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I have the following Matlab program;

k=1:1:10;
a=[3,5,2];
for j=1:length(k)
for h =1:1:length(a)
    x=a(h);
    y1(h)=x^j-2;
end
minfind(j)=min(y1);
end
plot(k, minfind)

enter image description here

I tried to write Mathematica code that perform the same calculation. So far I wrote the following Mathematica code

a = ( { {3, 5, 2} } );
For[j = 1, j <= 10, j = j + 1,
 For[h = 1, h <= 3, h = h + 1,
  x = a [[1, h]];
  y22 = x^j-2;
  y1 = Append[y1, y22];
  ];
 ymin1 = Min[y1];
 minfind = Append[minfind, ymin1];
 ]

But the above code doesn't work.

Can anyone help in pointing what is wrong with the above code and what is the correct code?

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  • 1
    $\begingroup$ ListLinePlot@Table[Min[{3, 5, 2}^j - 2], {j, 10}]?? But as written you can substitute Min[] for just 2^j-2... $\endgroup$ – kale Aug 19 '15 at 23:19
  • 1
    $\begingroup$ the only thing preventing your revised code from working is you need to initialize minfind and y1 as empty lists. $\endgroup$ – george2079 Aug 20 '15 at 18:37
  • $\begingroup$ @george2079 That was useful. I revised the code, it is working now. $\endgroup$ – sky-light Aug 20 '15 at 21:35
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It's hard to know quite where to start with this, but I'd start with the answers to this question for some initial guidance.

As a general guide, nested For loops are almost never necessary and using list-based operations is much more efficient, as well as readable and less prone to error.

Let's take the inner loop first.

 For[h = 1, h <= 3, h = h + 1,
  x = a [[1, h]];
  y22 = x^j-2;
  y1 = Append[y1, y22]; ];

All you are really doing is constructing a vector of each element of a (respecifying a as a vector {3, 5, 2}) taken to the power j and then subtracting 2. By the way, is that what you want? or did you mean x^(j-2)?

So eliminate this loop by using the Listable property of arithmetic operations and writing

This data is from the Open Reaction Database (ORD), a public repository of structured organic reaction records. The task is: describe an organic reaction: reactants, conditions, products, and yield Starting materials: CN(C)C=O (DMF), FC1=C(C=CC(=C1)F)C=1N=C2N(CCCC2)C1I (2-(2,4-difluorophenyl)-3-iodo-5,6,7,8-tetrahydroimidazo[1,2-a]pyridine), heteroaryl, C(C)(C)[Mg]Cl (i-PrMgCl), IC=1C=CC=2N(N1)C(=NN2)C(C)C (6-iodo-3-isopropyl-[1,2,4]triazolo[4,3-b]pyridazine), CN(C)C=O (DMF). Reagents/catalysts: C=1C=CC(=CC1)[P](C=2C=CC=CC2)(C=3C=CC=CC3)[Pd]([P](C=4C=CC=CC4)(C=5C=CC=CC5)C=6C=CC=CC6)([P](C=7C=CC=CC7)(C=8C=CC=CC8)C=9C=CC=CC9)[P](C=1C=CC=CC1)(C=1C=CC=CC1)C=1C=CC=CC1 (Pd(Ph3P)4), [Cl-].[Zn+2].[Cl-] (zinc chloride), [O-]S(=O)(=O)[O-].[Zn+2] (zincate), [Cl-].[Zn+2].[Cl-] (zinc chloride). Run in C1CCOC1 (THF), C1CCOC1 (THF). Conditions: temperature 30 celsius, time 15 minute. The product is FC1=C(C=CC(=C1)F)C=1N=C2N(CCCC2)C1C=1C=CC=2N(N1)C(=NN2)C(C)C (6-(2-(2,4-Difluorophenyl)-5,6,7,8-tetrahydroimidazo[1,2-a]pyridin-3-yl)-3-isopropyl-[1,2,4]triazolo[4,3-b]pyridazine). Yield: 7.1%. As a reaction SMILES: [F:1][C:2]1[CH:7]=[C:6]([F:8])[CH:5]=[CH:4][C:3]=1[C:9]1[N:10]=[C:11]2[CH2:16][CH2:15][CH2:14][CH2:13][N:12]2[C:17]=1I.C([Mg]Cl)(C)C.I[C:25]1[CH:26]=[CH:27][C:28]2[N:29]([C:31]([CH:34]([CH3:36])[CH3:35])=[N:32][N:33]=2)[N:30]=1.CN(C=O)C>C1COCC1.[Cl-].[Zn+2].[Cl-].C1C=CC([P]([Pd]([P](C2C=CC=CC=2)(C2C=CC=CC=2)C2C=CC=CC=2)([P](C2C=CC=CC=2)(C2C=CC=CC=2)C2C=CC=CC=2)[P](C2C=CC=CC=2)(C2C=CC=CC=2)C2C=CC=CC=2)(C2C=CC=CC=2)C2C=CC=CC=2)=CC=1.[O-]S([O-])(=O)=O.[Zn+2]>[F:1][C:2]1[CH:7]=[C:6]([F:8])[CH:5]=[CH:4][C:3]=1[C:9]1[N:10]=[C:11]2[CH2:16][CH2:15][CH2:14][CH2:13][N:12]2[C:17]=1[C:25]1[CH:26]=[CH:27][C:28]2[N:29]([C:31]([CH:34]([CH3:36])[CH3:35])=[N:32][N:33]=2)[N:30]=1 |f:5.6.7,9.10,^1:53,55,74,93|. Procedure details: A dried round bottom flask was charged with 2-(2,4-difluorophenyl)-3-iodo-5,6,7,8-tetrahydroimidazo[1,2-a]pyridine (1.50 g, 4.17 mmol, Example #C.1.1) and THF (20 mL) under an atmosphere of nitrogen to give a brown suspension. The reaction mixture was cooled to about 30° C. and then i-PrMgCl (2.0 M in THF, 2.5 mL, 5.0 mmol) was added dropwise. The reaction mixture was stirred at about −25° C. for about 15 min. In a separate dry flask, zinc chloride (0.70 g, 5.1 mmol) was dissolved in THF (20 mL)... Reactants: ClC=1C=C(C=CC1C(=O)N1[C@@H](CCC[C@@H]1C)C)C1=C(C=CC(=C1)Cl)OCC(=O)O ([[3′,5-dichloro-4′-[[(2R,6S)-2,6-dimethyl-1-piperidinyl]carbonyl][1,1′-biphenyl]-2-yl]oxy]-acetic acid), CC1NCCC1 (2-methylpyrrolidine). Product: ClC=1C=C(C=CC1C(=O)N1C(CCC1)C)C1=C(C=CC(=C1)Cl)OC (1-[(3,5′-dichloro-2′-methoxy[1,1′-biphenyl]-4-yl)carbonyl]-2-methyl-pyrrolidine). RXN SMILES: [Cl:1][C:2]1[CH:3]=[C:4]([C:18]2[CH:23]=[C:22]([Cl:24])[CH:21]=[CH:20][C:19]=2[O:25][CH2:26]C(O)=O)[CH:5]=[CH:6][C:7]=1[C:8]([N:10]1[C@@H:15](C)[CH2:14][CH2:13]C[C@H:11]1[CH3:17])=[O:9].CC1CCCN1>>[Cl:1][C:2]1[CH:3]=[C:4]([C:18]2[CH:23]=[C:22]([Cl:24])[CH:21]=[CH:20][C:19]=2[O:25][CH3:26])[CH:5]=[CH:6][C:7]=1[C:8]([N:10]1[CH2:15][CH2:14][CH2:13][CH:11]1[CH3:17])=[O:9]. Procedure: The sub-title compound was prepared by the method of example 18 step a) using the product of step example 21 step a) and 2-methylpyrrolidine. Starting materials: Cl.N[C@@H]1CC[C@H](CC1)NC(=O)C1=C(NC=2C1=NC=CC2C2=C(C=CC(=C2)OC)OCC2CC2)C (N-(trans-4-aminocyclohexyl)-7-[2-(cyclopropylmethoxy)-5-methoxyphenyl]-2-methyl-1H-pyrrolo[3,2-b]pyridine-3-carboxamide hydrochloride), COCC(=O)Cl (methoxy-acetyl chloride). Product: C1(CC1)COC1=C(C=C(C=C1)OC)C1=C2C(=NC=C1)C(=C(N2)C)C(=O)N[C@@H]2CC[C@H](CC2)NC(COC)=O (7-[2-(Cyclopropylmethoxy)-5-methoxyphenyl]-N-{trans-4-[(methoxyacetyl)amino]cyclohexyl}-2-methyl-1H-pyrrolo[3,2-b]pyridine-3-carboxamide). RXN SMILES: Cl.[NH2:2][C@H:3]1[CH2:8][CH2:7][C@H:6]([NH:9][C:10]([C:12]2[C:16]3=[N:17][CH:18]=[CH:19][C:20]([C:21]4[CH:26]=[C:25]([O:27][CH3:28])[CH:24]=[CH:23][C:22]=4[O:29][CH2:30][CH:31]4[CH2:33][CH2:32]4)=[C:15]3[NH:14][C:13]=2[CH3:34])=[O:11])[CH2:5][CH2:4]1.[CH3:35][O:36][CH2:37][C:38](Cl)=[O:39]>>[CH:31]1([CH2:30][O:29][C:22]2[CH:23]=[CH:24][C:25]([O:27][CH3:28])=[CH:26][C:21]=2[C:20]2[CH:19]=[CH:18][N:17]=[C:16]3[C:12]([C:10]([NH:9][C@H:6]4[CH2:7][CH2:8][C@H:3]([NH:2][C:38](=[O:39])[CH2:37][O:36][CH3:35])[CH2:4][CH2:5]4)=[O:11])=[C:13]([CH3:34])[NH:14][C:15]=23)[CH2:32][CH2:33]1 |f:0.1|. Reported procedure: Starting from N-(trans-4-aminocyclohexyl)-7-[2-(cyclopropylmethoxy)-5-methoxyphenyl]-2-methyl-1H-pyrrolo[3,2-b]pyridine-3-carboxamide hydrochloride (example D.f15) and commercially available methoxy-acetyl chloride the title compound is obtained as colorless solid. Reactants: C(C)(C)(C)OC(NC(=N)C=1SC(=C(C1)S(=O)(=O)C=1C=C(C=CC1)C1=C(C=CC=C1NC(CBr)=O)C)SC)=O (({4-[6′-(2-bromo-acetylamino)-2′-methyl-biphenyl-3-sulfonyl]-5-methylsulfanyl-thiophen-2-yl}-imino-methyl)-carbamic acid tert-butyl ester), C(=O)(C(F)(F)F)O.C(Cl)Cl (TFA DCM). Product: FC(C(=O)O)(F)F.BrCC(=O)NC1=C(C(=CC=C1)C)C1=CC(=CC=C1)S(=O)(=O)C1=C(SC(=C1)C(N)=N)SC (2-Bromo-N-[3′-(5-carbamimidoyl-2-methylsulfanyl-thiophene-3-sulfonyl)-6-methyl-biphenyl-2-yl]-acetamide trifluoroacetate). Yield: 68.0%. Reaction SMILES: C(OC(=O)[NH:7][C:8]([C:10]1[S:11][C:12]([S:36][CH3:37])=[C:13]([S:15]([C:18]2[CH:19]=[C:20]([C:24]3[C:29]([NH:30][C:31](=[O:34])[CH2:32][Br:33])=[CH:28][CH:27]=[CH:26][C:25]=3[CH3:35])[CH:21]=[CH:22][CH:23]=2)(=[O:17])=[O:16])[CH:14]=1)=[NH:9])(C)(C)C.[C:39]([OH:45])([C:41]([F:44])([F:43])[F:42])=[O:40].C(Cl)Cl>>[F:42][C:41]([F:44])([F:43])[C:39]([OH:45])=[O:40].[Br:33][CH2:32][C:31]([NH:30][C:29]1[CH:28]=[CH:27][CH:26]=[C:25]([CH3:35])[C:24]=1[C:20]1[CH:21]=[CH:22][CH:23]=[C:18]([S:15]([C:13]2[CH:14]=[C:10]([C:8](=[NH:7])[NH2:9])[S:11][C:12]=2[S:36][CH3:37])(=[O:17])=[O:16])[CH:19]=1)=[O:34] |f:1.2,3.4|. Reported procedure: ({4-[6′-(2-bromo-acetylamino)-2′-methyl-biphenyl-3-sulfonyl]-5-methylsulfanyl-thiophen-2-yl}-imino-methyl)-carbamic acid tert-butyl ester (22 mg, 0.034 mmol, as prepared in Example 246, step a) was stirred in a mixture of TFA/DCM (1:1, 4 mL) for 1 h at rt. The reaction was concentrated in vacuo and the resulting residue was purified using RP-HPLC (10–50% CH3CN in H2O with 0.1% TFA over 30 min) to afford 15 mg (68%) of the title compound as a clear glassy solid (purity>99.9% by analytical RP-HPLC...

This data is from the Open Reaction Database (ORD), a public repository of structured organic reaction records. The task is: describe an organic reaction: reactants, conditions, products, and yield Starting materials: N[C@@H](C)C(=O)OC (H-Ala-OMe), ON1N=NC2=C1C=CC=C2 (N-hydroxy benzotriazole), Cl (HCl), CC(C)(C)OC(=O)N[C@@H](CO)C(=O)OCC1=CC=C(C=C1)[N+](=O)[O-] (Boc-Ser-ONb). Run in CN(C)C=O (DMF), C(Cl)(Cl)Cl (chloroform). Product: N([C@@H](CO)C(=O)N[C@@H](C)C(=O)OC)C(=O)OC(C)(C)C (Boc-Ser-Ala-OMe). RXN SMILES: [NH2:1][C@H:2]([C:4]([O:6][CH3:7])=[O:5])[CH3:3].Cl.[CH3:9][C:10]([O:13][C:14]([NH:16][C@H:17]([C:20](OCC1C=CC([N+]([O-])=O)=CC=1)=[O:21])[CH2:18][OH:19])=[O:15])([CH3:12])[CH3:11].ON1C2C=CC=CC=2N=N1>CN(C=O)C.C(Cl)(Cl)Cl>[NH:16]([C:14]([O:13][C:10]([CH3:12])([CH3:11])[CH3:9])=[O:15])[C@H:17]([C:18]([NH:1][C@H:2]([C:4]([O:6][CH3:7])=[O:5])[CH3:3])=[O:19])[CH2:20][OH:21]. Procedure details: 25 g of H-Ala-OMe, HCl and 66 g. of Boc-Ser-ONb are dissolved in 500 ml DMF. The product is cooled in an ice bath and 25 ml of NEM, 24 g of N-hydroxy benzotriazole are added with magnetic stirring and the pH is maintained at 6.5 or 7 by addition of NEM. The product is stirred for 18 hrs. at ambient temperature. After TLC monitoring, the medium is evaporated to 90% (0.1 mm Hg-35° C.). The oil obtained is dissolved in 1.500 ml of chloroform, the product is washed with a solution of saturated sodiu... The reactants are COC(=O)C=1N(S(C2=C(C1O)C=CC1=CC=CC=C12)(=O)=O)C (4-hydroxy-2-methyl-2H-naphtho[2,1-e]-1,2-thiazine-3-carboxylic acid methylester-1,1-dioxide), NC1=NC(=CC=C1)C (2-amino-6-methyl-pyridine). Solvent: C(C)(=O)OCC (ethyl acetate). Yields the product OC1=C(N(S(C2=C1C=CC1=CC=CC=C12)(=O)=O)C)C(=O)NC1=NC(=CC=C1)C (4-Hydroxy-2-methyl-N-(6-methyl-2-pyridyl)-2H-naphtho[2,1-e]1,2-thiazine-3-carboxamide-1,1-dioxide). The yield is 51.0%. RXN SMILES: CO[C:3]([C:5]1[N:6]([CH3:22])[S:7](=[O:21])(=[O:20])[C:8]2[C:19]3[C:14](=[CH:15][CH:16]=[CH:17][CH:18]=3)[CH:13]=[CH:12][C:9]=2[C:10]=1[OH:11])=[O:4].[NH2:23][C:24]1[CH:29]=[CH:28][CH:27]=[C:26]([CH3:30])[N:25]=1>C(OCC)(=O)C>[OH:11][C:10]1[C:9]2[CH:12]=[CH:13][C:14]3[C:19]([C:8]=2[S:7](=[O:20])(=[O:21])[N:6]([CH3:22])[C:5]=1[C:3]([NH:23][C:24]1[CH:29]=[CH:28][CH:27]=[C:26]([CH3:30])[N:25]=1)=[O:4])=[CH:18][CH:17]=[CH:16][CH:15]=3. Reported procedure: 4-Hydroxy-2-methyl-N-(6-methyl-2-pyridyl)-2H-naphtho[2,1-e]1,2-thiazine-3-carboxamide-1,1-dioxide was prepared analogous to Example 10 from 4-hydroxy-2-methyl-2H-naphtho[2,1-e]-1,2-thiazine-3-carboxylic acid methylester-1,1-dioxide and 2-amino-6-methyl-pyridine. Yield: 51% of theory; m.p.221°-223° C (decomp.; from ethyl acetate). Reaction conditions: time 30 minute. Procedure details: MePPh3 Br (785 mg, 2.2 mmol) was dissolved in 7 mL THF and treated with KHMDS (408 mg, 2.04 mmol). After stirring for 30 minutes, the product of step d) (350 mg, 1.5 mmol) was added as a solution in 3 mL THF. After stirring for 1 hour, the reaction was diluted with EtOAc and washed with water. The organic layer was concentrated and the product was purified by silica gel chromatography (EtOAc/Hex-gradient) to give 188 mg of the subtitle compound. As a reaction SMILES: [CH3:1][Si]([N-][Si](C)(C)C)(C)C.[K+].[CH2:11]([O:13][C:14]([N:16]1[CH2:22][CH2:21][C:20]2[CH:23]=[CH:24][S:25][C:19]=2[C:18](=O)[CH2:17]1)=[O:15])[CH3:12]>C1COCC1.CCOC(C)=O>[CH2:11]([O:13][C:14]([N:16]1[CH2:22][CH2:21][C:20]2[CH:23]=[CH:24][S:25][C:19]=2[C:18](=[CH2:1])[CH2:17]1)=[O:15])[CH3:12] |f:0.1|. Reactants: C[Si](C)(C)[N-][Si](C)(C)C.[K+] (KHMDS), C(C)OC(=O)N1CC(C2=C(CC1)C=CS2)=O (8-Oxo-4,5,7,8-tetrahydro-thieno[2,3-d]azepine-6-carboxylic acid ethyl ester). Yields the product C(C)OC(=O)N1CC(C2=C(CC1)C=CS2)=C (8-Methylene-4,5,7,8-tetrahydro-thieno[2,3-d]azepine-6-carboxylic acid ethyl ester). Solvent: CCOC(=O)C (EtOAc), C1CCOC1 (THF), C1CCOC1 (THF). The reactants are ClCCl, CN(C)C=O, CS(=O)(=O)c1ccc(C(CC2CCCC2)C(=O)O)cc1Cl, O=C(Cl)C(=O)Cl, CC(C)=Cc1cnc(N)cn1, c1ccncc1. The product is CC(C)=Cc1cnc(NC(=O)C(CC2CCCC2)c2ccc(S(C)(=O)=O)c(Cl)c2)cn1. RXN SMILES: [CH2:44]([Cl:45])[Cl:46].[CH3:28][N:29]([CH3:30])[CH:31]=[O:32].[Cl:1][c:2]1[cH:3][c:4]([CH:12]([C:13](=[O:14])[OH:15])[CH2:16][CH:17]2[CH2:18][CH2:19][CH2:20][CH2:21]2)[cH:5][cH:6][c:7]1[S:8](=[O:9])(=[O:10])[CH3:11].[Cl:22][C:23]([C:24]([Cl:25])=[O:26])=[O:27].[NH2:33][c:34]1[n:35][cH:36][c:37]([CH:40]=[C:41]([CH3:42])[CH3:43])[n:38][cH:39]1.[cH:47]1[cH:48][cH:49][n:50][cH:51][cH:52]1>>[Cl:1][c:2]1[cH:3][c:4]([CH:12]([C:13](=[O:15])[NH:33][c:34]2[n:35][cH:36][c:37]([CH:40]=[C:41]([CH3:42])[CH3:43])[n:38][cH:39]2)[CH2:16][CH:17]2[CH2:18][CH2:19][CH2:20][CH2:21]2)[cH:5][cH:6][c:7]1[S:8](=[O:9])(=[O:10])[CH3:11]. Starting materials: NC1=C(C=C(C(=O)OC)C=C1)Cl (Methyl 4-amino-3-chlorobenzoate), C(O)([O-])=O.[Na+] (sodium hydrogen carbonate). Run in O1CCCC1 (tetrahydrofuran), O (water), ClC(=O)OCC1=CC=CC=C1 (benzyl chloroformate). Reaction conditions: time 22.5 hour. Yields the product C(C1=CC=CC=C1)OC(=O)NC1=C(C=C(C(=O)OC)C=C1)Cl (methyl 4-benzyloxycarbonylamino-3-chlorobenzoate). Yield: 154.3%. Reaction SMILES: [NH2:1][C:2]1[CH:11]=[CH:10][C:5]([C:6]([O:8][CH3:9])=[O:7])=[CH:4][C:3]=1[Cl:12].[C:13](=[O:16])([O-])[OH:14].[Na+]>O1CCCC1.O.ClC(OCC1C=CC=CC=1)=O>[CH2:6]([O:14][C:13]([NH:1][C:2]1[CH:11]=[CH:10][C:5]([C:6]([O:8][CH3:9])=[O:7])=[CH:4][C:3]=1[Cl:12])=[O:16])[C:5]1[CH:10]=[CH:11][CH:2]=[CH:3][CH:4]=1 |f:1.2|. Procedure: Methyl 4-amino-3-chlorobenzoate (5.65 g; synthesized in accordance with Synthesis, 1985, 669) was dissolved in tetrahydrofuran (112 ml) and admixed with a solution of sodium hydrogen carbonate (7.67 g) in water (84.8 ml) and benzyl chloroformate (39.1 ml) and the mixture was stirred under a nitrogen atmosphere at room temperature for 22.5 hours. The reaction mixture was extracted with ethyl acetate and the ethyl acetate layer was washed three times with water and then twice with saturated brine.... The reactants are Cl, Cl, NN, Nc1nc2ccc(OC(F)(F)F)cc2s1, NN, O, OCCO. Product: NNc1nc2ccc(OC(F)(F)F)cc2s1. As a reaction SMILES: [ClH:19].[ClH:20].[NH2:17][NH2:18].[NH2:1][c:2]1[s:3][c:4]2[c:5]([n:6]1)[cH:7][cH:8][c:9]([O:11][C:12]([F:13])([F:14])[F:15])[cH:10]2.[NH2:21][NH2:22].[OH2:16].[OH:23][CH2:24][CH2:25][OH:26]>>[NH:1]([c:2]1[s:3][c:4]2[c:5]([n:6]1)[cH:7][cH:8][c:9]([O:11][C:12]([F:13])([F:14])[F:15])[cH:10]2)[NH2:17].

a^j - 2

You can eliminate most of the outer loop by changing this to

a^# - 2 & /@ Range[10]

Where Range[10] is what I think your definition of k in your Matlab code does. Evaluate that and check.

The result of the last line above is:

 {{1, 3, 0}, {7, 23, 2}, {25, 123, 6}, {79, 623, 14}, {241, 3123, 
  30}, {727, 15623, 62}, {2185, 78123, 126}, {6559, 390623, 
  254}, {19681, 1953123, 510}, {59047, 9765623, 1022}}

(Incidentally Outer[#2^#1 - 2 &, Range[10], a] gives the same output. You might want to experiment with some other list-based functions.)

You want the minimum of each row of that, so just use Map (shortcut notation /@) like this

Min /@ ( a^# - 2 & /@ Range[10])

And your result should be

{0, 2, 6, 14, 30, 62, 126, 254, 510, 1022}

Yes, all you need to replace that convoluted nested For loop is:

a =  {3, 5, 2};
Min /@ ( a^# - 2 & /@ Range[10])
| improve this answer | |
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  • $\begingroup$ @barznjy I'm afraid that the simple answer to your more complex question is essentially that you have to learn more about Mathematica if you want to use it. Trying to use Mathematica by translating Matlab code and practices won't take you very far. In addition to that, it is discouraged to have questions with "moving targets", where the OP keeps changing the nature of the problem... Verbeia gave you a thorough introduction to the concepts you need. Try and apply them on your own to the problem you mentioned in comments, but start from scratch rather than trying to adapt looping code! $\endgroup$ – MarcoB Aug 20 '15 at 12:01

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